Local History: Coomera and Upper Coomera

Local History: Coomera and Upper Coomera

Local History: Coomera and Upper Coomera

Most of us only think of Upper Coomera and Coomera being new suburbs only founded in the last 10-15 years, but in truth they have been around a lot longer than this. Coomera and Upper Coomera are both named after the river that stretches from Lamington Plateau and splits Coomera and Hope Island before emptying into the Broadwater at Coomera Island just north of Paradise Point.

The area might have had a very different name as it is believed it was initially named McLean however the it was swiftly changed to Arrowsmith, after the London based firm of cartographers who helped publish maps of NSW. There’s even an 1853 map with Arrowsmith River marked. In approx. 1855 in keeping with traditional Aboriginal place names the rivers name was changed to Coomera. Despite this the river was referred to as both Coomera and Arrowsmith until around 1865.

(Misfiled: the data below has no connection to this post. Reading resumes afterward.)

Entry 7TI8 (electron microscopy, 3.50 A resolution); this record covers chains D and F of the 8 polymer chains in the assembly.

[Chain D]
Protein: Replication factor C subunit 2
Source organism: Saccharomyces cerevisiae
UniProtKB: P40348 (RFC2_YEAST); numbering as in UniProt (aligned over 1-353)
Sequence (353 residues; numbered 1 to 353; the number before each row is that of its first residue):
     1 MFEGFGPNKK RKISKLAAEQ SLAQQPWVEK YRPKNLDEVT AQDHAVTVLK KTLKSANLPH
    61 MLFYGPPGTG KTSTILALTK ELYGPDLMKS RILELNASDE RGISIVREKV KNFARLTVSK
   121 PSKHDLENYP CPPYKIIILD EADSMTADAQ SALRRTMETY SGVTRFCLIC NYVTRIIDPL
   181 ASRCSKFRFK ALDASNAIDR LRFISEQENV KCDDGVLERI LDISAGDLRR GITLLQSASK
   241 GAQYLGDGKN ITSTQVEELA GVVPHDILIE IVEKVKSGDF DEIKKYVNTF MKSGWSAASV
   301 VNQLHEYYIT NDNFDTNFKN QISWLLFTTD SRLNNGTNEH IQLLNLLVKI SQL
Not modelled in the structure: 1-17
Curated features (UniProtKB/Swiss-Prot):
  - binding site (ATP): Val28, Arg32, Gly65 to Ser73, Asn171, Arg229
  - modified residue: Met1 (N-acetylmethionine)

Around then the Coomera River was an important waterway for timber getters to reach the Hinterland. A family, known as the Binsteads settled in the area close to have easy access to the river. By 1871 approximately 204 people lived in this area which eventually became Upper Coomera. This area became the site of the first school in the region and is the location of the School of Arts on Reserve Road.

School of Arts

A ferry service was established downstream in the area then known as Lower Coomera to distinguish itself from its Upper Coomera counterpart. Obviously, we now know of this area as Coomera. I suspect people may not have been happy living in a suburb with the word Lower in the title!

Coomera Station

Throughout the intervening years the area has been known for its timber, sugar and maize. Eventually these industries all moved away for the focus to be what we are now accustomed to in themeparks and boat building at the Marina/ Boatworks.